Recently a friend called to check on me and he asked how my grandson Grayson was doing.  I told him that he was growing and that on a regular basis he fills my little love tank.  He went on to say, “I bet he brings out love bones in you that you didn’t even know existed!” As I thought about that question it made me reflect on how true that statement really is. When we experience love that comes from a pure place, where the only thing that person wants is you, it fills you up in such a way that you never feel empty.  You feel appreciated and valued.  The look in their eyes makes you feel like you matter and it’s not about what you buy for them, but rather it’s about how safe and secure they feel with you.

Maya Angelou said, “people will forget what you said, people will forget what you did, but people will never forget how you made them feel.” For me I know this to be true because even when you love someone or someone loves you, they may do or say some hurtful things, but at the end of the day those wounds can be healed by how they make you feel.  If they come back around and apologize (and they mean it) or if they are willing to sit down and talk things out to obtain a better understanding of what they did to hurt you, in the end you might not even remember what they said because you feel better. 

This Valentine’s Day if you celebrate with that special someone (or even if you just go out with the girls and have a “Galentine’s Day”), remember to be grateful for all the positive things that are in your life and all the loved ones that do care about you.  No matter what you may have gone through over the past year, or even over several years, remember that you are still in the fight and that to feel love, it’s as easy as just giving love!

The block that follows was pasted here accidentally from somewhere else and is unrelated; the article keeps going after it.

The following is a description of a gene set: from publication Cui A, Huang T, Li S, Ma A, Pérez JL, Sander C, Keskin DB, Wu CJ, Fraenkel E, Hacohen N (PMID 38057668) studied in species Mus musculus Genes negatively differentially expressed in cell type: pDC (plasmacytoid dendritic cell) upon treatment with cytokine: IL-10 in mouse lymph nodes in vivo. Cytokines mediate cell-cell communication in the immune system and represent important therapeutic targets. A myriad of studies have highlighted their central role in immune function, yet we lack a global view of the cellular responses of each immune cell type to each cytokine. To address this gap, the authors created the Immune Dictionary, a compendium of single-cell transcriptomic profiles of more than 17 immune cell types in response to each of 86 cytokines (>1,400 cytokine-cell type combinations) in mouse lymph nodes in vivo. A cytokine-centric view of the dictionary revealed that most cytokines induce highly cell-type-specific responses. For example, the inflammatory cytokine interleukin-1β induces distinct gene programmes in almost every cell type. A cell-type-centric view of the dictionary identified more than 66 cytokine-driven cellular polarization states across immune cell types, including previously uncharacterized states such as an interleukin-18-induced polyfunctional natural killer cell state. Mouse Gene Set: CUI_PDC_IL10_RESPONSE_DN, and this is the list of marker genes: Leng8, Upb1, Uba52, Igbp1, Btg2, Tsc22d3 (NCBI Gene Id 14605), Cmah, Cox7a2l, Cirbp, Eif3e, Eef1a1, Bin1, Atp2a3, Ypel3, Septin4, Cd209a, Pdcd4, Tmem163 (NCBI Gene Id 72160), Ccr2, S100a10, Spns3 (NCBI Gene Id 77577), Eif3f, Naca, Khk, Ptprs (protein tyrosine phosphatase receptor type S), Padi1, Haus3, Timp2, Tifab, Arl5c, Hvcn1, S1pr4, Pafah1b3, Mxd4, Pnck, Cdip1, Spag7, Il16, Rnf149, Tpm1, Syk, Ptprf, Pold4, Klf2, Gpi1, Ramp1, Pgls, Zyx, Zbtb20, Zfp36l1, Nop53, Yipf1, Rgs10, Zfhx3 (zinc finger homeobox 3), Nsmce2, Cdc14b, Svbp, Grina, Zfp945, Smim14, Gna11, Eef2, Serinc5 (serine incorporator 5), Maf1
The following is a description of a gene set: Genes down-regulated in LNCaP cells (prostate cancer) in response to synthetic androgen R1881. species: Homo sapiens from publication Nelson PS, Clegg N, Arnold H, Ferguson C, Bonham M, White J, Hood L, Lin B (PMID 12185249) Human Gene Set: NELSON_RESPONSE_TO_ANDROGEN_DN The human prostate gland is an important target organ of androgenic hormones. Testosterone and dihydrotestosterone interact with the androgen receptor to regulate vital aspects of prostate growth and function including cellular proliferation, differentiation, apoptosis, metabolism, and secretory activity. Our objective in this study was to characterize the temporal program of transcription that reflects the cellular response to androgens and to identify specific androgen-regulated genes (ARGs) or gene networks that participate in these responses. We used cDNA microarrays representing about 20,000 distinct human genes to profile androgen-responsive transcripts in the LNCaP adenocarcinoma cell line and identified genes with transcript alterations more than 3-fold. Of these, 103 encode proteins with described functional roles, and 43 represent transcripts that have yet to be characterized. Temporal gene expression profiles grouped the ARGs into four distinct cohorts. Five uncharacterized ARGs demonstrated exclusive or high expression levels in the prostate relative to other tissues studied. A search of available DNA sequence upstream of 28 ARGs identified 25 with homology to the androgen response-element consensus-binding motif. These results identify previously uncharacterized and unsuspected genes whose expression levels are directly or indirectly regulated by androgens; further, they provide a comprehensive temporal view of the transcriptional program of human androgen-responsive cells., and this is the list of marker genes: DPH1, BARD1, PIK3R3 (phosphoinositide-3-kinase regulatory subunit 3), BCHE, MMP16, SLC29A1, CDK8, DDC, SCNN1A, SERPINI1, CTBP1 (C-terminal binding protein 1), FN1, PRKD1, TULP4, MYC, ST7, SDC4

Healing Without Hate:  It's a choice. It's a lifestyle. Pass it on!

Visit www.WendyEnterprises.com and www.forgivingforliving.org.  Wendy is an international coach, consultant and speaker. You may email her at wendy.gladney@gmail.com. 

How Do We Build a Culture of Kindness, Forgiveness & Compassion?

by Wendy Gladney on 02/04/19

The current presidential administration constantly uses the phrase, “Make America Great Again” or MAGA.   Some would question if America was ever great, and many would argue that it is no better today than it was before.  If we look back through history, every generation has had issues they’ve dealt with specific to the times; so why should we be any different?  I am proud to be an American born during this time, but even in my lifetime I feel like in some ways we’ve gone backwards.  Hate crimes have escalated to an all-time high and we must act verses just react if we want to see things improve.

The question I ponder is how do we build a culture of kindness, forgiveness and compassion?  What has happened to humanity where the simple acts of kindness, showing respect and common courtesies have gone out the window?  It seems like every time we turn on the news or read the paper we learn about another mean act or hate crime towards someone based on his or her race, gender or sexual orientation. Recently we learned that actor and singer Jussie Smollett was a victim of a hate crime and was attacked in Chicago for being a gay black male. It was also stated that his attackers placed a rope around his neck. Since the occurrence of this heinous act, there has been a big outpouring of love from people everywhere showing solidarity with him during his time of healing. 

As people share their concern about what happened to Jussie, a central theme that continues to pop up is that hate won’t win.  Kevin Hart said, “why are we falling in love with hate?” He urged all of us to choose love and that he would continue to teach his kids how to do the same. For years I have spoken and written about the power of forgiveness and how it can change our lives forever.  I believe this now more than ever. I found Kevin Hart’s statement to be so profound and believe that no matter what life brings, eventually the pendulum of justice always swings back to love.  Dr. Martin Luther King, Jr. said, “I have decided to stick with love. Hate is too big a burden to bear.”

If hate costs too much, then what are we willing to pay to show love?  I believe in the power of one and if each of us makes it our business to make a difference, it can get better. I was recently talking to a friend of mine (who happens to be African American) and he was sharing that whenever he gets a chance, he likes to dispel myths, especially when they are centered around race or gender. We live in a world where people’s opinion or actions are often based on prejudice or pre-judged situations that have no real validity. All of us have some level of prejudice, but are we willing to make the necessary adjustments to make our world a better place?